THE CORE OF THE INTEGRATED vehicle and mission management system (IVMMS) is made up of two commercial systems processors (SPs), with "militarised" software. The SP's hardware is based on that of the Lockheed Martin C-130J, with 85% software commonality.

The SPs dual-redundant Mil-Std - 1553B data buses - interfacing with the three control and display units (CDUs), a 1553B avionics bus, four high-speed Arinc 429 buses (for commercial equipment such as the electronic flight-instrumentation system - EFIS- and weather radar), and have interfaces for databus-incompatible avionics. They act as mission computers (including conventional FMS functions.)

A "zeroise" switch, when operated for 5s, will clear all databases and pre-sets and plans from the global-positioning system (GPS) and SPs, to ensure post-flight security. Provision of a dual attitude-and-heading-reference system (AHRS), but a single inertial-navigation system (INS), was a budgetary decision. The H-423 INS may be used as a third attitude-source.

In 500h of test flying, an overall accuracy of 0.2-0.5km (0.1-0.3nm) was achieved. The prime navigation sensor is the MAGR 300 GPS. This has a military accuracy of 15m when used with the INS. The navigation-mode hierarchy includes four main INS/GPS levels, with Kalman filtering - and five INS/AHRS configurations with radio navigation and specific filtering. Manual-position updates are possible only in dead-reckoning mode, using raw INS; the only GPS control is reset.

Control of radio communications and navigation radio-aids through the CDUs, uses a similar format to that of the individual integrated radio-management units fitted to many civil aircraft. Dedicated control of VHF1 and VOR 2 is provided, in case of major avionics failure.

There are 40 pre-sets each, for communications, radio-navigation and ADF frequencies - identified by frequency or designator. VORs and tactical air-navigation systems (TACANS) at the same sites can be paired radio-electronically. The TACANs still figure more in military navigation, because of higher performance - and use of mobile TACAN stations.

Through the CDUs, the crew can also disable or reconfigure elements of the avionics system - such as that of attitude-EFIS sources. A message light will show in the case of an automatic reconfiguration.

FMS memory allows a maximum of 200 custom waypoints, 100 flightplans - or 1,299 waypoints with altitude restraints. Up to ten database navaids can be temporarily inhibited for a mission. Up to five mark locations can be entered in flight - their accuracy has been improved with GPS.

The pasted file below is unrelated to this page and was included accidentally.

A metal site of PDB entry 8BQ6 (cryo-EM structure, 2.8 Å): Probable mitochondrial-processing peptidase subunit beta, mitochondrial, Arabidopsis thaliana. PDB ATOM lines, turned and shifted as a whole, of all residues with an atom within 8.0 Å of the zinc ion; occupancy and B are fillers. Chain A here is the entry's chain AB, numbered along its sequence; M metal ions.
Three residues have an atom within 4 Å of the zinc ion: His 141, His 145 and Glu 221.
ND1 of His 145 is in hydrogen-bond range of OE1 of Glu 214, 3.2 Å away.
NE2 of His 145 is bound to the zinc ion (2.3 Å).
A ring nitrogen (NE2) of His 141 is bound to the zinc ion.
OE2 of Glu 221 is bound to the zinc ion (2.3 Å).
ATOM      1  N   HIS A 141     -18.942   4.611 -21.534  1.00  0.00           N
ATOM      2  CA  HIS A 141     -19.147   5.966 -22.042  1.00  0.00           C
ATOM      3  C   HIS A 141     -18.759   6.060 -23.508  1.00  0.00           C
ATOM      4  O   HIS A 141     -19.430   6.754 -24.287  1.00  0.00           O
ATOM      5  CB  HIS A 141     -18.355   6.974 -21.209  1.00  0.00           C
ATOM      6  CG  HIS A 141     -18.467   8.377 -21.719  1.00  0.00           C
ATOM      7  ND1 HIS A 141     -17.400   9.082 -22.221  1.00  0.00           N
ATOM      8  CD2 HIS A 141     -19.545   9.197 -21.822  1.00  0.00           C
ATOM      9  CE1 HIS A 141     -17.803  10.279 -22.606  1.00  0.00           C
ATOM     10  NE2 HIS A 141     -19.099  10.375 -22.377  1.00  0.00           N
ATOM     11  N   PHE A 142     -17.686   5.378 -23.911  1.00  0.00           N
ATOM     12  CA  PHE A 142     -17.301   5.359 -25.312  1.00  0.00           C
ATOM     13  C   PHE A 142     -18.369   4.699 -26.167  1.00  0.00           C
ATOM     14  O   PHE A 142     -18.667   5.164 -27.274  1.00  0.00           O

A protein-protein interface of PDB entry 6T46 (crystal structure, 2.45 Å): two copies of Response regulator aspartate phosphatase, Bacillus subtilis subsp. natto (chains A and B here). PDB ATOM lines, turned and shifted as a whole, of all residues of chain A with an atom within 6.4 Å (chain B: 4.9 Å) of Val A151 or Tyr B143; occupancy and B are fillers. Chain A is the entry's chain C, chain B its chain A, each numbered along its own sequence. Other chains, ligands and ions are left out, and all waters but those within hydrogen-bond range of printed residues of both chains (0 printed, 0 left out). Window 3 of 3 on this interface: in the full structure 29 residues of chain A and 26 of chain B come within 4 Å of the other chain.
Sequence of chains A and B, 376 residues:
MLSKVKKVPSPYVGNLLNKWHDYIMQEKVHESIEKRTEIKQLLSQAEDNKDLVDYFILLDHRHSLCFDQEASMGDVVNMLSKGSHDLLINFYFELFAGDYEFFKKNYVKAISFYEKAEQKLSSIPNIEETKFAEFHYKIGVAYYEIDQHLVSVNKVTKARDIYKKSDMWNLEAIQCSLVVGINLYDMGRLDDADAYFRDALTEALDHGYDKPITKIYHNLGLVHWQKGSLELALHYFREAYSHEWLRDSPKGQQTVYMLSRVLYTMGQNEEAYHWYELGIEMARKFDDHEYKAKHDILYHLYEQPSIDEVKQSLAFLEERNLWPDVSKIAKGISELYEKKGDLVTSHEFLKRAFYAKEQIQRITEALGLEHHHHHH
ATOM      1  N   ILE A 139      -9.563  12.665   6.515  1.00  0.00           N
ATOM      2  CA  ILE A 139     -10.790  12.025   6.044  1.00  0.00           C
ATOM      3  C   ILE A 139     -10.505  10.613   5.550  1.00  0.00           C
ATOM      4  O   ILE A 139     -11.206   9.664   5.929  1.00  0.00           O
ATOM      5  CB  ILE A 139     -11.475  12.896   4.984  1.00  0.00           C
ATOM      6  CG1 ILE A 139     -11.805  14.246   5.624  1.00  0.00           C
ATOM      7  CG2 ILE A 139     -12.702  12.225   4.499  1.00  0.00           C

The entire world database occupies 1.2 megabytes of data, and multiple data-cartridges can be used to load both this and mission data into the SPs. Ballistic data cover up to 20 parachute types.

The CDUs contain patterns for holds, the computed air-release point (CARP) and search and rescue (SAR).

The holding-pattern default inbound leg time is 1-1.5 min The three SARs are creeping line, sector and expanding square. On acutely angled SAR entry, an initial waypoint is created, to allow for the angle of intercept and turn needed. SAR patterns can be adjusted for spacing and direction of turn. Three CARPs can be defined, and each can be inserted between any two waypoints in the mission plan; the sub-route to the CARP initial point is called up at a leaving waypoint.

Low-altitude drops with the CARP are defined for personnel and/or parachute/ heavy sled-drops: high-altitude drops are made with personnel only. Details entered define the drop zone, heading and the number of runs. The calculation of the release point to achieve the impact point is based on drop type, load definition, high or low release, use of door or ramp, drop speed and chute type

The FDD's bottom two lines inform the pilots as the drop zone is neared. Alerts are given at 20min, 10min and 6min and at slowdown point; at 1min final alert, the aircraft must be stable - or an abort warning will be given - wind out of limits will also result in a warning. The drop countdown is in seconds: 10, 5, 4, 3, 2, 1. GO (plus green light). NOGO and ESC (plus red light) may appear in the drop zone.

The CARP Progress page on the CDU is used for late interventions - a recheck on forward travel and drift in drop. Ground data can be re-computed until final track - up to 1min before the green drop-light; air data is assessed until 30s before drop.

Source: Flight International